The Student Association will spend the next two weeks drumming up support for its biggest goal of the year – relocating GW’s off-campus counseling center and health center – before it faces a campus-wide vote.
Though administrators have warned about the significant costs of moving the centers, Student Association president Julia Susuni said student buy-in would give the SA more force behind their ambitions. Susuni said she will spend the rest of the year trying to negotiate with top administrators, asking for the cash and space to make the move happen.
“This is an issue that has sparked and will continue to spark conversation around campus and participation in the dialogue, because it’s something students genuinely care about,” Susuni said.
Both Student Health Service and the University Counseling Center are located on K Street, about six blocks from Thurston Hall, GW’s largest freshman residence hall.
Students will vote on the question: “Do you support moving Student Health Service and the University Counseling Center into a centralized location on the Foggy Bottom campus?”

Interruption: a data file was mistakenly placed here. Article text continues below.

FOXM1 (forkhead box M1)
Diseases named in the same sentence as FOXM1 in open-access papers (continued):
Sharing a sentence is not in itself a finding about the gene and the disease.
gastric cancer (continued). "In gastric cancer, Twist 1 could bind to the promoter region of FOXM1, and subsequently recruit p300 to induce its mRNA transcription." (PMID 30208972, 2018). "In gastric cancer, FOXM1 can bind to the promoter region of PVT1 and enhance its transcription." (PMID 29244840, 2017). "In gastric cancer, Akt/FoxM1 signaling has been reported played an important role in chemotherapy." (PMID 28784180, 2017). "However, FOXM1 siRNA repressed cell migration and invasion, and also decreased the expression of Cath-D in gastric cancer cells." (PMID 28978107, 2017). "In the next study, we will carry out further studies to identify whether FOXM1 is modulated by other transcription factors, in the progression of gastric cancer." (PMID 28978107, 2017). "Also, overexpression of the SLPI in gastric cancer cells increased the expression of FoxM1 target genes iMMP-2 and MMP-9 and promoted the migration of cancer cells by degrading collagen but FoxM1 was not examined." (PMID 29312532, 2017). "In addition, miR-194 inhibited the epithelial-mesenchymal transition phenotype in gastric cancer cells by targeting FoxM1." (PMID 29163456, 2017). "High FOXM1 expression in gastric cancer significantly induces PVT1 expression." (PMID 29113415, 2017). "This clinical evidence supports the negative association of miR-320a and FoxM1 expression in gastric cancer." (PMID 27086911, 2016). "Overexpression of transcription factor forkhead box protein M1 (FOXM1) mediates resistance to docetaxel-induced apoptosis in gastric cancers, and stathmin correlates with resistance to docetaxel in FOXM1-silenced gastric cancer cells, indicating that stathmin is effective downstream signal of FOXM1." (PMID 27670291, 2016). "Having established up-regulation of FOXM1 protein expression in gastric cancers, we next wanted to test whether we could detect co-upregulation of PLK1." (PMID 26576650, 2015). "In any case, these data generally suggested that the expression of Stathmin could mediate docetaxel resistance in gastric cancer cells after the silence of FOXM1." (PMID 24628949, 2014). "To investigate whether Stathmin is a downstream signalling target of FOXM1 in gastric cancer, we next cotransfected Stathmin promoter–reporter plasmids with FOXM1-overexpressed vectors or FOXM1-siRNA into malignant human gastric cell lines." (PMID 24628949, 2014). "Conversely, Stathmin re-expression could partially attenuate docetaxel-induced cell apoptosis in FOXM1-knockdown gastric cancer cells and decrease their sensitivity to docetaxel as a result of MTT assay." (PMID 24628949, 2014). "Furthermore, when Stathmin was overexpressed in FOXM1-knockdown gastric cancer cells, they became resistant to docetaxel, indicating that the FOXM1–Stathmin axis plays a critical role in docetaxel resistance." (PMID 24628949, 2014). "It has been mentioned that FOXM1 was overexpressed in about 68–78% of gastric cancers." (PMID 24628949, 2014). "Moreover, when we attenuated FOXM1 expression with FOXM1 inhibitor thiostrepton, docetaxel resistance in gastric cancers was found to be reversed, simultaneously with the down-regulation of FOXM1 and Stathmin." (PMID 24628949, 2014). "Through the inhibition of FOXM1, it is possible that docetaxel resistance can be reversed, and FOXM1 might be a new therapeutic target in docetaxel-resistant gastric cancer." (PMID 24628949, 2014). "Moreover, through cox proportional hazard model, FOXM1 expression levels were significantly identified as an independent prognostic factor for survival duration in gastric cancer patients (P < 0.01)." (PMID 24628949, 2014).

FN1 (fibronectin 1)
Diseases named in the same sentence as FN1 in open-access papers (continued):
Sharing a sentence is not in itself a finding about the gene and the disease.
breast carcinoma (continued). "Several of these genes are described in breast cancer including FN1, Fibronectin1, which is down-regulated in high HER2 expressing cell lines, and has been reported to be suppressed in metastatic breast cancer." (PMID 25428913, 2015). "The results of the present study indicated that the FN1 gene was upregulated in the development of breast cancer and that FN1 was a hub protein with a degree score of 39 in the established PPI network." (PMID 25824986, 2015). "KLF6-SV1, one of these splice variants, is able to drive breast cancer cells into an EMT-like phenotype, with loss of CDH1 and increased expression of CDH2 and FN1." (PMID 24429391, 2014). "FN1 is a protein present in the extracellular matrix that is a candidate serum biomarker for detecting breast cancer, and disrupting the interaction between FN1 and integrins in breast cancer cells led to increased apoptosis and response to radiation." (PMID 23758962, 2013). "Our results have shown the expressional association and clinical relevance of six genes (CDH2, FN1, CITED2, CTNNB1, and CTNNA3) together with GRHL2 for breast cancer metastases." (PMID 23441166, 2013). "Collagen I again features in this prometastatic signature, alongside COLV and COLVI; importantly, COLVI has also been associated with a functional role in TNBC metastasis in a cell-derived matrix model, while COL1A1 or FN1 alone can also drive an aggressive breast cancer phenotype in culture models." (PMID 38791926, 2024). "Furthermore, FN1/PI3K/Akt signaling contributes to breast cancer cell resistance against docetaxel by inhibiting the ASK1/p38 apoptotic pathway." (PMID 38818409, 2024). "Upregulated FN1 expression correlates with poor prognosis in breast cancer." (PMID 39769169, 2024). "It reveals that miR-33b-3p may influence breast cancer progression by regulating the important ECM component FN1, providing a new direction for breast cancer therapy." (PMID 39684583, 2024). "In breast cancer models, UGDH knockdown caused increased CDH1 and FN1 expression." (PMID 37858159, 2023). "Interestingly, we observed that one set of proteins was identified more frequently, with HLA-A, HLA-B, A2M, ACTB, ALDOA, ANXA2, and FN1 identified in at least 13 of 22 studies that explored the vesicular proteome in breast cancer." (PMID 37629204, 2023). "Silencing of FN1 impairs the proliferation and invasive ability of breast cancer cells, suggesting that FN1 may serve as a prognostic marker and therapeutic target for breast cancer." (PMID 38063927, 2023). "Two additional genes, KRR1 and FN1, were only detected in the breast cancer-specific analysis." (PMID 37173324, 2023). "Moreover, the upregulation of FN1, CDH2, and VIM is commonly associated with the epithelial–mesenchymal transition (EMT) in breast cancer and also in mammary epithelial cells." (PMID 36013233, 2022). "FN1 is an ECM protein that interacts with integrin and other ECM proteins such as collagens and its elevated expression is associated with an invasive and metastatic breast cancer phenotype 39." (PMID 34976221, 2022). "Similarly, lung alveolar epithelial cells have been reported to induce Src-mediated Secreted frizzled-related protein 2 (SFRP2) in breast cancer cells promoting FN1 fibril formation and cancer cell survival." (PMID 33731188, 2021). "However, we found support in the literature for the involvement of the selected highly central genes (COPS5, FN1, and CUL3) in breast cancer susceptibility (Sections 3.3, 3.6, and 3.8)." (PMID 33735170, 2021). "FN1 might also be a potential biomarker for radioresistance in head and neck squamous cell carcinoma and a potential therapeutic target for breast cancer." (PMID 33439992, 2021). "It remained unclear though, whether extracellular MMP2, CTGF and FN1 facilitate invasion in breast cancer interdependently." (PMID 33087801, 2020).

To pitch the idea to students, Susuni said she will go on a lightning tour of dozens of student organization meetings before the vote Nov. 13 and 14.
“This is happening. We are doing this,” she said. “Not having space is an issue we have now. When the University allocates space in the future, student health should be a priority.”
Senior Associate Dean of Students Mark Levine told The Hatchet earlier this month that the move was not feasible now because GW could not afford it, and he also did not know another space on campus where both centers could fit. He showed support for the idea in a Hatchet op-ed this week.
Top officials, including Provost Steven Lerman, have called mental health services a top priority.
Senior Samantha Herman, co-chair of the Health and Wellness Task Force, added that the referendum will put more weight behind the students’ effort and called it “an opportunity to show this is an issue that students really care about it.”
Susuni said she wants to rally more voters than last years’ referendum on a student fee hike, which drew votes from about 16 percent of students.
She said the referendum will divert her attention from her other campaign goals, such as lobbying Trader Joe’s to accept GWorld payments.
“The referendum is taking up a lot of time right now,” she said.
This post was updated Oct. 31, 2013 at 9:14 p.m. to reflect the following:
The Hatchet misidentified the address of Student Health Service and misreported that students would vote on two separate questions in the referendum instead of one. We regret the errors.